The ‘Hawk needs restaurants. The demographics of this neighborhood are skewing younger and younger every month (just look at the bus lines at 9am) and we need a way to support the community instead of relying on Manhattan or Hoboken every time we’d like to eat out and/or socialize. I’m not trying to turn Weehawken is into Smith St. in Brooklyn (although I wouldn’t mind), I’m just advocating a more self-sustaining system.
Anyway, if anyone knows what the deal with Charritos is, speak up – I’m dying for a cold margarita.
I’m a huge fan of Steven Johnson. Between his blog, Maeda’s Simplicity and Kottke, my morning reading/thinking time has ballooned in recent months. Johnson has a newsih (1 year old) venture called outside.in that deals with hyperlocal content by indexing content based on distance using some new tag standards. I posted a link yesterday to an essay of his which deals with this new indexing concept (read pothole paradox) so check out outside.in.
I’m off to Argentina and Uruguay on Thursday, November 29, 2007. I’m super excited because I just picked up a Seagull 107 TLR – with “three element picture taking lens”. From what Liz tells me, due to economic difficulties, Uruguayan and Argentinian cities were frozen in architectural time at some point in the 1970′s, with cityscapes today looking like sets of that time-period. She mentioned that even with the cars on the road you’ll see more old ones than new ones. Well, if I’m going to be visiting that environment, why not shoot it with equipment from that same time period? Sure my Seagull is new (ebay-new), but the lens and mechanics of that camera have changed little since it was first introduced. Consider it a kind of “method-acting” for photography.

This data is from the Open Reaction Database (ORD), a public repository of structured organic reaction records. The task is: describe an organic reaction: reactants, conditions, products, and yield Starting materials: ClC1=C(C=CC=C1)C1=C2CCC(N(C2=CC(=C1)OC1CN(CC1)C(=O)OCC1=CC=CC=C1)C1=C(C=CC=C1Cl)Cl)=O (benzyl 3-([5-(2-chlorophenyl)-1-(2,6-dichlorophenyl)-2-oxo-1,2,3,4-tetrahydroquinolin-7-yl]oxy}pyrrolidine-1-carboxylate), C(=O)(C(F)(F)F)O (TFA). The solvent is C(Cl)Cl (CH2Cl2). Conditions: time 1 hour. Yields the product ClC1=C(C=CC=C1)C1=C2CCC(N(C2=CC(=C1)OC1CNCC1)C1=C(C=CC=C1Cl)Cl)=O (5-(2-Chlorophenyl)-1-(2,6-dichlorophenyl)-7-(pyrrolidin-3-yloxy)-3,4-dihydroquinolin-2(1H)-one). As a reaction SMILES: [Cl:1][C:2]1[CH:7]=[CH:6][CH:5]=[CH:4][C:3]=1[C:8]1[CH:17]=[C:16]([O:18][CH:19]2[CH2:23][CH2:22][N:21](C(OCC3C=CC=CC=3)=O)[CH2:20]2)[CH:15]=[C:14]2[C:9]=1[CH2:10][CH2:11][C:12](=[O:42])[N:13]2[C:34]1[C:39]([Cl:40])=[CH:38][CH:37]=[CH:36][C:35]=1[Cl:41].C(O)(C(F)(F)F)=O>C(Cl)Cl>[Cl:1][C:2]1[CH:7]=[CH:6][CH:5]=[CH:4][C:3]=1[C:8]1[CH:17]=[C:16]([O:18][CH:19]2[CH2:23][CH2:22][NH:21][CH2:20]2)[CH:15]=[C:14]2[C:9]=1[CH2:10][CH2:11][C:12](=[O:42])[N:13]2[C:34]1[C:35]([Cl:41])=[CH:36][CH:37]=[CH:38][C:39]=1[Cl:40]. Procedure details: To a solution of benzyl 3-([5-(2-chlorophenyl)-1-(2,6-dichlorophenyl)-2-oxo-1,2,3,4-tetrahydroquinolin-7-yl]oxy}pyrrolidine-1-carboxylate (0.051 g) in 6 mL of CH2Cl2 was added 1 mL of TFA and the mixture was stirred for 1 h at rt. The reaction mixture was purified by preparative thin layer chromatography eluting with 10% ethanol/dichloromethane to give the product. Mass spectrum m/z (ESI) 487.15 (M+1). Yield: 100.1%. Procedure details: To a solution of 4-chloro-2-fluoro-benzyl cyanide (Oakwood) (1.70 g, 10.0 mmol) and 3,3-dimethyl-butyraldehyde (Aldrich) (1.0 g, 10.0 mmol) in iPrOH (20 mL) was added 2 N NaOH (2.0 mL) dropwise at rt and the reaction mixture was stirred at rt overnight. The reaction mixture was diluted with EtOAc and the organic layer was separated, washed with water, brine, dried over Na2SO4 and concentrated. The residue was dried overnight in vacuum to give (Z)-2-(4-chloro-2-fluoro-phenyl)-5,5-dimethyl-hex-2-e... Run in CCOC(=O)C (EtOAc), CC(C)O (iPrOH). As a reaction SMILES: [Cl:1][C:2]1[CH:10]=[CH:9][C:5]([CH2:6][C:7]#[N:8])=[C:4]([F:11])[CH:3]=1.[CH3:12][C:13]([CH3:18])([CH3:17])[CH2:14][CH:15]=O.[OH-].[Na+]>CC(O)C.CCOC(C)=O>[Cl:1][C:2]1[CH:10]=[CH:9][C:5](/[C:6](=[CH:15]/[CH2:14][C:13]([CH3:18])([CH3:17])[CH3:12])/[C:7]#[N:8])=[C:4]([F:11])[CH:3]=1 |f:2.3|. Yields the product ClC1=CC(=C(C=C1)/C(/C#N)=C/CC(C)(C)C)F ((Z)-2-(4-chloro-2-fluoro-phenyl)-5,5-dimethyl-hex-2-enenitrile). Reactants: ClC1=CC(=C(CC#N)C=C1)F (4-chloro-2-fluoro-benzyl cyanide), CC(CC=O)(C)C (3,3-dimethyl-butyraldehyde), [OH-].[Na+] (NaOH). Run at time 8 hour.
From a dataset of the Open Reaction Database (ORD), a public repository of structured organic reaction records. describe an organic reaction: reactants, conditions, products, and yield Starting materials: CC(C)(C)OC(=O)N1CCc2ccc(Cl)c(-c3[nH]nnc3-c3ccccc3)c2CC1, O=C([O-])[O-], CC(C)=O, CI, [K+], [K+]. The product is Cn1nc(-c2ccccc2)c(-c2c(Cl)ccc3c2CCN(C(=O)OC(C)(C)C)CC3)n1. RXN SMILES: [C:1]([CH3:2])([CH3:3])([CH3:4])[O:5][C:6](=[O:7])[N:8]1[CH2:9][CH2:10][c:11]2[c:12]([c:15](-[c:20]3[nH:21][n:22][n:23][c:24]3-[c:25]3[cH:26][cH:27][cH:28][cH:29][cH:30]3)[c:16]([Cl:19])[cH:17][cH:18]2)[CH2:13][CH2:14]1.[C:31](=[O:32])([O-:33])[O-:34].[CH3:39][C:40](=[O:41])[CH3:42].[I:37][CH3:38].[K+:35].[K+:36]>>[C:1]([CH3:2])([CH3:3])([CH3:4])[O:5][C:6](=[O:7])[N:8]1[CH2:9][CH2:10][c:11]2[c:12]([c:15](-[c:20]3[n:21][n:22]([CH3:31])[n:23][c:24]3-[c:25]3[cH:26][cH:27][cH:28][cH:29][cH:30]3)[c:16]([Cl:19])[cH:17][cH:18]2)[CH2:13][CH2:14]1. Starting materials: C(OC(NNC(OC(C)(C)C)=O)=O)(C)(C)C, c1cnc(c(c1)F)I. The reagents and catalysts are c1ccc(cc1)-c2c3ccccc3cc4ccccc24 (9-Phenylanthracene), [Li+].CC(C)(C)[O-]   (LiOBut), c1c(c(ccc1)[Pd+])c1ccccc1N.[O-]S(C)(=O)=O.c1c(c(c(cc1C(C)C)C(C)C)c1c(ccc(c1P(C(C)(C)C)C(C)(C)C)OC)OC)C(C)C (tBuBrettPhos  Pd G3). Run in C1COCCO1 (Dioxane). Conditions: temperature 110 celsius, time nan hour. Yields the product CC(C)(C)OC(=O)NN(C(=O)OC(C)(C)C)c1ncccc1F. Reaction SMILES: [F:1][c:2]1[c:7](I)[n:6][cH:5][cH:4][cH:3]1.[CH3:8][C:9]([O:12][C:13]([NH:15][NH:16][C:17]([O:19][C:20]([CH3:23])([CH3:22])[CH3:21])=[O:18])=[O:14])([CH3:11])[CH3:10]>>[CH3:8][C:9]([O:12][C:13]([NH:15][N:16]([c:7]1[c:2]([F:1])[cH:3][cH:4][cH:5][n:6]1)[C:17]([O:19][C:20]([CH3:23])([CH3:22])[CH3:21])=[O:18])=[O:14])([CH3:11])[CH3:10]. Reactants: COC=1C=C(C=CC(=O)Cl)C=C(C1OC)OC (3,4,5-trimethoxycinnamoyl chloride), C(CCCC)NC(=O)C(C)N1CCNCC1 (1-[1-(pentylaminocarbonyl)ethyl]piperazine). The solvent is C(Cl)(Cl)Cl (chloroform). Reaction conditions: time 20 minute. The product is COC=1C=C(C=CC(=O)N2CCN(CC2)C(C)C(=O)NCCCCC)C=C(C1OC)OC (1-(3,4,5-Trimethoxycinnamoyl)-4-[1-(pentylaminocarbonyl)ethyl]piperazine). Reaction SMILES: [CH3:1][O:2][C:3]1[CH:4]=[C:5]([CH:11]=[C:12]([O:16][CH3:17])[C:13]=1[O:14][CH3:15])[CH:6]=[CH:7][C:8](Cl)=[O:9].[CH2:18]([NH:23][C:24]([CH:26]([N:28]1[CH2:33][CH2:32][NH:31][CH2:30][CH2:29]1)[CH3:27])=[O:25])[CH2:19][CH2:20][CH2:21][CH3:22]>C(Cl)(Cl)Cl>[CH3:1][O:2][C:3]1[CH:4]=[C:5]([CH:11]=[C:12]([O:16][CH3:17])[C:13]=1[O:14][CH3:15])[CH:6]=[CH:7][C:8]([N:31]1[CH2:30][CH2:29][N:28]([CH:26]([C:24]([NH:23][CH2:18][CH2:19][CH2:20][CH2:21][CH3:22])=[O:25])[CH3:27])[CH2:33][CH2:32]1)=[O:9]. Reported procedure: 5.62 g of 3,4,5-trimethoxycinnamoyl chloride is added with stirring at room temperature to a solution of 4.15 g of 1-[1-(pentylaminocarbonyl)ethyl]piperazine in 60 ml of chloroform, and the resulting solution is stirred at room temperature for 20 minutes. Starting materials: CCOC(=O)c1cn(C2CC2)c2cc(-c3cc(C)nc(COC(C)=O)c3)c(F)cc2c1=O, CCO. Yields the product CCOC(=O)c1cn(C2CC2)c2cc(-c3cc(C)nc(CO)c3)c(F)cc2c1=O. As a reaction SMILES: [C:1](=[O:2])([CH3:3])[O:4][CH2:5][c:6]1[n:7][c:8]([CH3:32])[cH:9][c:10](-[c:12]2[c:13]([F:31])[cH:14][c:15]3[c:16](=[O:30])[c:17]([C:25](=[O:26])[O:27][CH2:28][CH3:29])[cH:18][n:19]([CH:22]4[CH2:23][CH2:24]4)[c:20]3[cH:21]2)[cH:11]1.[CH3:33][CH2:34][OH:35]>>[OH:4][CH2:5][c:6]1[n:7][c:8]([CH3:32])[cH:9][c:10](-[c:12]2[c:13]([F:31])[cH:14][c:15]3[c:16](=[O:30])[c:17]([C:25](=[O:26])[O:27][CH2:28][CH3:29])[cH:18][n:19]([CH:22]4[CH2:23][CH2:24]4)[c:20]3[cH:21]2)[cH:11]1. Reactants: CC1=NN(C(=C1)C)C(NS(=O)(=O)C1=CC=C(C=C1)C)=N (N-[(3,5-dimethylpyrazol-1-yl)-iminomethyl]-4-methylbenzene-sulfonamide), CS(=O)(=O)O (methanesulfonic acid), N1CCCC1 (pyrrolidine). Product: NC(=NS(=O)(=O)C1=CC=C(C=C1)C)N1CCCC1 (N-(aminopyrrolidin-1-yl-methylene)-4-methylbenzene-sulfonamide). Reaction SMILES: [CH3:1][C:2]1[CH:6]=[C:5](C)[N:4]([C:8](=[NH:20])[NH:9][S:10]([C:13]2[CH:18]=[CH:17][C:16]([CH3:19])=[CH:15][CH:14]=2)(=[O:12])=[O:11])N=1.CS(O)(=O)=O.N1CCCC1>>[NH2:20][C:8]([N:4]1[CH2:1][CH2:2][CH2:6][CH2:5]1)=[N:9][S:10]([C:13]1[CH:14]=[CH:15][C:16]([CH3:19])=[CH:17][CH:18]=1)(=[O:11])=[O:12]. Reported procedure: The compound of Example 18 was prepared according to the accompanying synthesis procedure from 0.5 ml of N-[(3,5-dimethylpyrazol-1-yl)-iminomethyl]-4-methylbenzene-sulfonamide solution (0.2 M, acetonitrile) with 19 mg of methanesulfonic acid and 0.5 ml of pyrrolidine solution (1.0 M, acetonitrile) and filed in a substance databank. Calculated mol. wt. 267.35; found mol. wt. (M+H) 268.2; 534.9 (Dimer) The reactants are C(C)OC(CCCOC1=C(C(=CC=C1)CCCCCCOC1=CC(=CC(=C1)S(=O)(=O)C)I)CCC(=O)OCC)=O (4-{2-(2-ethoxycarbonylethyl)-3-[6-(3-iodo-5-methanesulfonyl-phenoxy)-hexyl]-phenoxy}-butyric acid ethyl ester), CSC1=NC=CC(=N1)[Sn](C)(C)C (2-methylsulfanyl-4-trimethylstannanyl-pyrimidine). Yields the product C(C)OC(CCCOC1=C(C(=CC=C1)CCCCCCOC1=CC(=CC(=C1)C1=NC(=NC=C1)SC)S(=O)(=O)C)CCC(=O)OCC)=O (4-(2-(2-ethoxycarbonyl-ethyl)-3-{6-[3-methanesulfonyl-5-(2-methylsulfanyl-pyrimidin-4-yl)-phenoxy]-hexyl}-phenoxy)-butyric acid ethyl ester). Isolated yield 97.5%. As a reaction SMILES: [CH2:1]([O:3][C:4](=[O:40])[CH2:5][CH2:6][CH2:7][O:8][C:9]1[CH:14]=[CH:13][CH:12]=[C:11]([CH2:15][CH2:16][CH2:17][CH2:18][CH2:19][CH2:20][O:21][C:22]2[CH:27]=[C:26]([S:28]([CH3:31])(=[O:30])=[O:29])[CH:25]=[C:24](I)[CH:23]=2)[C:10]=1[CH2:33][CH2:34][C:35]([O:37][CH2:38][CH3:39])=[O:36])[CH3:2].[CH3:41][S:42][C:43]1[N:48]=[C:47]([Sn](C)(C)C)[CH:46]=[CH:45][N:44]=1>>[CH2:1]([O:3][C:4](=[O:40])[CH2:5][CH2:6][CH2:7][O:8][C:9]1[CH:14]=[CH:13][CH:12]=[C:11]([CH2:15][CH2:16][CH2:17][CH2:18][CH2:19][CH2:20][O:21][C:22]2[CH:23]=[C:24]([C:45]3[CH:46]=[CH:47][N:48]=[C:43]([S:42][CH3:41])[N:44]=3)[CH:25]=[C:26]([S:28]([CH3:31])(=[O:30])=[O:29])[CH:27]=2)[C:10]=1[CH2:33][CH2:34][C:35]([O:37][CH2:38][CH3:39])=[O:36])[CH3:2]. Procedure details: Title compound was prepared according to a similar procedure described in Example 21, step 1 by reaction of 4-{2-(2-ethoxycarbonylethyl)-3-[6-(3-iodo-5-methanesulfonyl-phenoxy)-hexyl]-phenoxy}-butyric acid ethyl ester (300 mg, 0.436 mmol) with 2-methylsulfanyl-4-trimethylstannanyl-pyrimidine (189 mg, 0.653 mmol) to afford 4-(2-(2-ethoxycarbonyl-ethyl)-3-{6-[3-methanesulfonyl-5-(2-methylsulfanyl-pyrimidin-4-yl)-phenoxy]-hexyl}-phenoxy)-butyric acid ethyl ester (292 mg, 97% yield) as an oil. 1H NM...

I was just looking over designcharts.com (because evidently Designers Are the New Rock Starsâ„¢) Really? Anyway I was looking over some of the top hits from designcharts.com and saw the work of British designer(?)/studio(?) un.titled. Some very handsome work there, especially their Sheridan & Co. site. I was immediately reminded of one of my all-time favs, Urban Silo. Obviously these interface concepts are virtually identical, and who knows – maybe Section Seven worked on the Sheridan & Co. project. Maybe its a straight-up copy – it’s a nice one if it is. These days with aesthetics moving so rapidly and interface concepts in one day and out the next – I don’t suppose it really matters.